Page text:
HDHPs are so hot right now: What you need to know



Myles Ma

Myles Ma

Senior Managing Editor

Myles Ma is a health care expert & personal finance writer for Policygenius. He edits the Easy Money newsletter.

Published November 19, 2017|5 min read

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If you have private health insurance, the chances are good you're enrolled in a high-deductible health plan (HDHP). Through the first half of 2017, the share of people with private insurance who were enrolled in a HDHP reached 42.9%. That share has nearly doubled since 2010, when 25.3% of people with private health insurance had HDHPs, according to survey data from the National Center for Health Statistics.

HDHPs are seemingly taking over private health insurance. If you have one, you probably like paying lower premiums than you would with a traditional plan. However, you'll also pay more out of pocket before you meet your deductible, hence the name.

People with HDHPs need to think about health care quite differently from people with traditional insurance plans, said Nir Menachemi, chair of the department of health policy and management at Indiana University. Traditional health plans have co-pays intended to discourage people from getting unnecessary, costly medical care. HDHPs go even further.

'Shopping' with HDHPs

HDHPs aim to make people treat health care spending as if it's coming out of their own pockets, using the novel technique of making them pay for a lot of it out of their own pockets.

The IRS actually has a specific definition of what constitutes a HDHP. It's a health plan with a deductible of at least $1,350 for an individual or $2,700 for a family. Until you spend the deductible, the insurance company won't share any costs with you. Above that, they'll start sharing the load until you hit your out-of-pocket max for the year. The IRS has guidelines for this as well: $6,650 for yourself and $13,300 for a family. (These guidelines have been updated for 2018.)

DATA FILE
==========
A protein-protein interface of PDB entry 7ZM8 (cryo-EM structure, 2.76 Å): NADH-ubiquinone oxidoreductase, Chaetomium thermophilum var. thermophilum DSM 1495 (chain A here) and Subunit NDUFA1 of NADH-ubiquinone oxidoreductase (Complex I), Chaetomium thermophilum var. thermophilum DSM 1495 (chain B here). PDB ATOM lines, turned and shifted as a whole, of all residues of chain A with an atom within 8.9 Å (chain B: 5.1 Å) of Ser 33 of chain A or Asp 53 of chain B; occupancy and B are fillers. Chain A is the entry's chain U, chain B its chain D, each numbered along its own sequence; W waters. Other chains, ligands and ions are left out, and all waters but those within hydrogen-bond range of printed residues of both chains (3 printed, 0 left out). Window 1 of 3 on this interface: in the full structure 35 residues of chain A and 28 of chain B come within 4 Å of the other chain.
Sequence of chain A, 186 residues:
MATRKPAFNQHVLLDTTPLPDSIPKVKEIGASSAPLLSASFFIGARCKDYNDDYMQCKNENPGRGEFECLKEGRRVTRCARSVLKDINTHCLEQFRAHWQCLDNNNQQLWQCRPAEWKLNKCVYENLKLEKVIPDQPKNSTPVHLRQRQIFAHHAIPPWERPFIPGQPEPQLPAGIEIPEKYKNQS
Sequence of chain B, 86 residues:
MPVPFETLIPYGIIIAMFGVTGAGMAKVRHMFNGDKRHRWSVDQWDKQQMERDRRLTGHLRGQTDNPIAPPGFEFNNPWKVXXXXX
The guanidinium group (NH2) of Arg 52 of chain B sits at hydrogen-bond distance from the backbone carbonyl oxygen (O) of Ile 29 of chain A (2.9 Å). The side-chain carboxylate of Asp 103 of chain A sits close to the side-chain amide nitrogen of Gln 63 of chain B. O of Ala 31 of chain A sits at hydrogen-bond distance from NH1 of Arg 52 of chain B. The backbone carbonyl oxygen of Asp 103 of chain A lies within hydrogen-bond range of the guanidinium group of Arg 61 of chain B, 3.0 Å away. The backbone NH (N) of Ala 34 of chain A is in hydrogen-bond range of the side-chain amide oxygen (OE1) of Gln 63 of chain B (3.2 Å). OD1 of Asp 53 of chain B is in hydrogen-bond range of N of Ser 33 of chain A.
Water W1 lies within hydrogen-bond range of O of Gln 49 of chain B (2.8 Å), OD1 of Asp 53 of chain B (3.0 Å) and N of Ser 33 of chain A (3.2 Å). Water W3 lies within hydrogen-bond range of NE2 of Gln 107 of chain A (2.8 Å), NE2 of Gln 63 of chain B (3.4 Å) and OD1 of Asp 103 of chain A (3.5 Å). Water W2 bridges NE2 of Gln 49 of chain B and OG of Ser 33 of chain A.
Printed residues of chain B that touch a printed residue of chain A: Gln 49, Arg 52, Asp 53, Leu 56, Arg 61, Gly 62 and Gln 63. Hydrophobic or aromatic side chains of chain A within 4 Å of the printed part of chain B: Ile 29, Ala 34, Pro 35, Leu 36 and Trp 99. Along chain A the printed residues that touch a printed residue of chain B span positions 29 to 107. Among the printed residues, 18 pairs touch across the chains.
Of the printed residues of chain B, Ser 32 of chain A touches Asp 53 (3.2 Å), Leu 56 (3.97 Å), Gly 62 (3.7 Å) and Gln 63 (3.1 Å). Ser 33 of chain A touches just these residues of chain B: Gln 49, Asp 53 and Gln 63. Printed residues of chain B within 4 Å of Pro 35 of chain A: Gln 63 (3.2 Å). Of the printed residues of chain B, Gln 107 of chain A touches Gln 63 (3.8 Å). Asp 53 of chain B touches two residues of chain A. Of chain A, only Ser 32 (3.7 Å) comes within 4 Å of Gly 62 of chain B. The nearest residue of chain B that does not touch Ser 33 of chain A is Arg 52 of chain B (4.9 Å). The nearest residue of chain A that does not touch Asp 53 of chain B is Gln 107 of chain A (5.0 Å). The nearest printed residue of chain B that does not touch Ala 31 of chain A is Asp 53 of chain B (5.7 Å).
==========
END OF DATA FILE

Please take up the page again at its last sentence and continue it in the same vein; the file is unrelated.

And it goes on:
"Cost-consciousness suddenly becomes something someone on a high-deductible health plan needs to start thinking about," Menachemi said.

The idea, said Amelia M. Haviland, an associate professor of statistics and health policy at Carnegie Mellon University, is that people with HDHPs shop for medical services like they would for clothes. The problem is health consumers rarely have information on the value of the services they're "shopping" for or the price.

I asked Haviland if the situation was like going to a mechanic when you know nothing about cars, but it's even worse. Like a mechanic, you have to trust the doctor to tell you whether the services they propose are actually valuable, but you and the mechanic usually know what it will cost. Very often, a doctor has no idea how much a patient will pay, since prices are negotiated with the insurer.

I've experienced this uncertainty firsthand. I had an HDHP at an old job and I went to the emergency room for what turned out to be the flu (I'm a wimp, whatever). I knew it would be expensive, but I had no idea exactly what I'd pay until a few weeks later when the hospital finally billed me, well after I'd recovered (I paid it using my health savings account — more on those later).

It has proven difficult to convince insurers, employers and providers to offer more price transparency, Haviland said.